In addition to comparing notes on policy and budget issues, Kamenetz and Sanderson also gave an overview of how MACo worked to protect the interests of Maryland counties in Annapolis during this year’s General Assembly session, and they promoted MACo conferences as valuable opportunities for local officials to learn from each other and share best practices.

MACo was founded in 1939, as a non-partisan organization to advocate the needs of local government to the Maryland General Assembly, representing all of Maryland’s 23 counties and Baltimore City. Kamenetz is the fifth Baltimore County Executive to serve as President in the history of MACo, succeeding Christian Kahl, Dale Anderson, Dutch Ruppersberger and Jim Smith. With this new term, Kamenetz also becomes the longest serving current member of MACo, first joining in 1994 as a member of the Baltimore County Council. 


Kamenetz reports that 56% of new class is minority or female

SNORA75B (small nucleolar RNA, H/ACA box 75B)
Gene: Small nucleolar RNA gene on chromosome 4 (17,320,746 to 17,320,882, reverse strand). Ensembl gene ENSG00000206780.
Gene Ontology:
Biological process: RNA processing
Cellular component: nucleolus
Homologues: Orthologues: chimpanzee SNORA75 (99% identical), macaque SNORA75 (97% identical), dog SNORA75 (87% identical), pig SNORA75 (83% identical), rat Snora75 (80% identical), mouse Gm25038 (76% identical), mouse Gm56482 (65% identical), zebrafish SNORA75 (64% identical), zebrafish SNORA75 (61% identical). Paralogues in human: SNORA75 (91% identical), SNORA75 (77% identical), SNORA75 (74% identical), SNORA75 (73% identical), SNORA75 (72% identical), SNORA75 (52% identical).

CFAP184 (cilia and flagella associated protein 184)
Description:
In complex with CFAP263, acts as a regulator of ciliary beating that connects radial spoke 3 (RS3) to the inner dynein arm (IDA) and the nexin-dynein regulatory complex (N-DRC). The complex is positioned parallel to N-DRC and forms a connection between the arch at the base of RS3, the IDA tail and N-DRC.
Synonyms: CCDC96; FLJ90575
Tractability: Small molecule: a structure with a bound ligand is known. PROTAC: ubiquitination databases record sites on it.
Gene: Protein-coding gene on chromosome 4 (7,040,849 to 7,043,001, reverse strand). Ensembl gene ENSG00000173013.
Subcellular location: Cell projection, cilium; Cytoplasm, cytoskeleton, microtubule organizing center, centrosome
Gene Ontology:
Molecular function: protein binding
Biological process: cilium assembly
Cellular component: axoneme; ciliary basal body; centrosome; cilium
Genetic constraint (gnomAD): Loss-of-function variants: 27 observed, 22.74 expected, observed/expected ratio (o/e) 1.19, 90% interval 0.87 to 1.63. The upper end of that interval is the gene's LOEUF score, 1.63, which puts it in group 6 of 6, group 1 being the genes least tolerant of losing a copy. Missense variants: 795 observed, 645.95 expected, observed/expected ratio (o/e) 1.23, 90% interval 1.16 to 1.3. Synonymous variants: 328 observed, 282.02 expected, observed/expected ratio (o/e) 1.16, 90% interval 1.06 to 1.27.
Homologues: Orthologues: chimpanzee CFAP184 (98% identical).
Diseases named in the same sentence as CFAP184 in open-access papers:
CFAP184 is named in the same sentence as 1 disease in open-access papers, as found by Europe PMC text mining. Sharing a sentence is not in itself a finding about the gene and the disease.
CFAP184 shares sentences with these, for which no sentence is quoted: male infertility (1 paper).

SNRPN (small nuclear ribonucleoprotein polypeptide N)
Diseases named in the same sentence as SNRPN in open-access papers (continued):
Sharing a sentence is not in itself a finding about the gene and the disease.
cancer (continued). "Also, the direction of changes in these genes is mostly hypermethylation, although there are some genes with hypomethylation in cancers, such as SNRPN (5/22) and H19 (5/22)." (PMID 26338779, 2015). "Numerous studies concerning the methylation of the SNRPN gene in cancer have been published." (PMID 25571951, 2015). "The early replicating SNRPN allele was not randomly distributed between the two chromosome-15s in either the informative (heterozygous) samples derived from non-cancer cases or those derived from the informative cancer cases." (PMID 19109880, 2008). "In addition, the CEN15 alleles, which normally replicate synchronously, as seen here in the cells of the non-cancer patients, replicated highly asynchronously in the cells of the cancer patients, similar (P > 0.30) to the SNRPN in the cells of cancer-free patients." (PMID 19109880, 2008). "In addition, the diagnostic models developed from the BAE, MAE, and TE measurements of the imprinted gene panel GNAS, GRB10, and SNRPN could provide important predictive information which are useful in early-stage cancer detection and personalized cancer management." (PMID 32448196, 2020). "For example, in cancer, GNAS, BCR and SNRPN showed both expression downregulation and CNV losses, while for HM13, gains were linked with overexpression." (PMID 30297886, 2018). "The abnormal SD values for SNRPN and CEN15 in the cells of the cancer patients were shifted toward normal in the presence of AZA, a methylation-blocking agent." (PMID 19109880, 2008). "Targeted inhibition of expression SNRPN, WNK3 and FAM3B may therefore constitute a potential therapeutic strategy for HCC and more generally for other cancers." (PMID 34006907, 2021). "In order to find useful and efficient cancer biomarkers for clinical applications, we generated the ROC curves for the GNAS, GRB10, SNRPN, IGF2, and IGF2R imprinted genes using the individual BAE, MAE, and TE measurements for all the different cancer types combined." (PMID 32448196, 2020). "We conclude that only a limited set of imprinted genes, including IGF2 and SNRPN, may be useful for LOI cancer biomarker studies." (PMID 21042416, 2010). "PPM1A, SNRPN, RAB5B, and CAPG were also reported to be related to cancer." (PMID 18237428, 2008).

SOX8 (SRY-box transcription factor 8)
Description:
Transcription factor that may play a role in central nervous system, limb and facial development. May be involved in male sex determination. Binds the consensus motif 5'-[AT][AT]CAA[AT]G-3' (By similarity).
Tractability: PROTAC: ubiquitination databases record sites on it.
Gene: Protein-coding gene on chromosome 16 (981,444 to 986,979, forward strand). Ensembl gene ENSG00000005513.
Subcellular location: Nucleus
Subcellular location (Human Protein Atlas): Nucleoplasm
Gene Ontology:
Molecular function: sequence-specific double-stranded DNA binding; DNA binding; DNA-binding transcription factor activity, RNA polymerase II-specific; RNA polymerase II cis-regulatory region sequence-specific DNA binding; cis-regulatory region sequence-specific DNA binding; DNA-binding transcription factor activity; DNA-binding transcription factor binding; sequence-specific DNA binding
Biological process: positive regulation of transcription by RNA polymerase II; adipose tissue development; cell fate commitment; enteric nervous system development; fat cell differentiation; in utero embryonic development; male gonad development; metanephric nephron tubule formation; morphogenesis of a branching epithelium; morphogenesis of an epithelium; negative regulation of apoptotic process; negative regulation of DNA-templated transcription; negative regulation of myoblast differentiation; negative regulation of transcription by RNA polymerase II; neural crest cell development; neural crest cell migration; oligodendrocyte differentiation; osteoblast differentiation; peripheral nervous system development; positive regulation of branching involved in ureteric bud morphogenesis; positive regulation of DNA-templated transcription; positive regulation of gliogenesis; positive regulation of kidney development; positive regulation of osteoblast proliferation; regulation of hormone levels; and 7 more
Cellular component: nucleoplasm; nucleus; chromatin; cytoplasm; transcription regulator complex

Baltimore County Executive Kevin Kamenetz announced that the police recruit class that began this week continues to move the County forward toward his goal of ensuring that the police department reflects the communities it serves. Minorities or women comprise 56 percent of the class that began Monday, June 12; African Americans comprise 34 percent. Over the past six years, the County’s recruit classes have averaged more than 40% minority and nearly 30% female candidates, while continuing to attract an outstanding caliber of officers.

“In 2011, I made a commitment to the people of Baltimore County that we would increase the number of minorities and females in the Baltimore County Police Department,” said Kamenetz.  “As a result of these efforts, our communities are safer than ever because people have more confidence in the decisions that police officers make when the department reflects the diversity of the community.”